Private Prerogative, Public Purpose
Alexander William Salter, Assistant Professor of Economics in the Rawls College of Business, and the Comparative Economics Research Fellow with the Free Market Institute, at Texas Tech University, writes on political entrepreneurship.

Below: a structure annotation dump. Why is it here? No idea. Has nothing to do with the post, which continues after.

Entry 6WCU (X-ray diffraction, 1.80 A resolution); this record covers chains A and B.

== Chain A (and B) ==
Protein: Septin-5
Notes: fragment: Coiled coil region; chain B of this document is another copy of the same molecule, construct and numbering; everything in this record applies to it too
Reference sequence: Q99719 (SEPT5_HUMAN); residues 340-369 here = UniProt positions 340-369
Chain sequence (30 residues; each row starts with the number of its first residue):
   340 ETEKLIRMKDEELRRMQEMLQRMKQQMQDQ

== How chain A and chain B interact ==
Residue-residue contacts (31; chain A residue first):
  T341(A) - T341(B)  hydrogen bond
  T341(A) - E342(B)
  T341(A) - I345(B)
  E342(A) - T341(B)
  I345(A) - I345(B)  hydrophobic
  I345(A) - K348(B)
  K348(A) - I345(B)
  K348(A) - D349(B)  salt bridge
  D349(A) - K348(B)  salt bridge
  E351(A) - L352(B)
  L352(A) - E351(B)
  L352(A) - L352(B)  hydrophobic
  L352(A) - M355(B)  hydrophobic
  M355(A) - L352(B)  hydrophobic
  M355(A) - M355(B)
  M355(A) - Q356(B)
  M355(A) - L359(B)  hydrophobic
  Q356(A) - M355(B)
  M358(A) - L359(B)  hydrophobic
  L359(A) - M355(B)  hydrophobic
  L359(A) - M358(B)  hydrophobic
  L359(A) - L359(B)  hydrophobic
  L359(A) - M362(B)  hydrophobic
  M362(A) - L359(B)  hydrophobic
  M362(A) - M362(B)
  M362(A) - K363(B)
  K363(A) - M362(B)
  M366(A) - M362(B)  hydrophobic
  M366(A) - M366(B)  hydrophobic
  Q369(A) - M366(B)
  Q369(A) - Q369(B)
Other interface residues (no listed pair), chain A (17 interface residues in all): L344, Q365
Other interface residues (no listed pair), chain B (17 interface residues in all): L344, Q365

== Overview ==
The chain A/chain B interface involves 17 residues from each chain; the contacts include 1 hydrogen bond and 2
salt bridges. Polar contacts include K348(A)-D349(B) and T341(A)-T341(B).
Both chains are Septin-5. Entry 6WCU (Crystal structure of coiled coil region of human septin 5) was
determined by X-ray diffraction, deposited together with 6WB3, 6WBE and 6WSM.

I contribute to the literature on political entrepreneurship by analyzing the role of the political entrepreneur in Frederick the Great’s Anti-Machiavel. Frederick the Great (Frederick II of Prussia) is best known for turning Prussia into an international power during the mid- to late-18th century. His perspective on governance contains many valuable insights into the nature of political entrepreneurship, the institutions within which it occurs, and its effects on material prosperity. I detail key points from Anti-Machiavel that can advance scholarship on political entrepreneurship, and conclude by discussing how Frederick’s insights into political entrepreneurship can be put to work.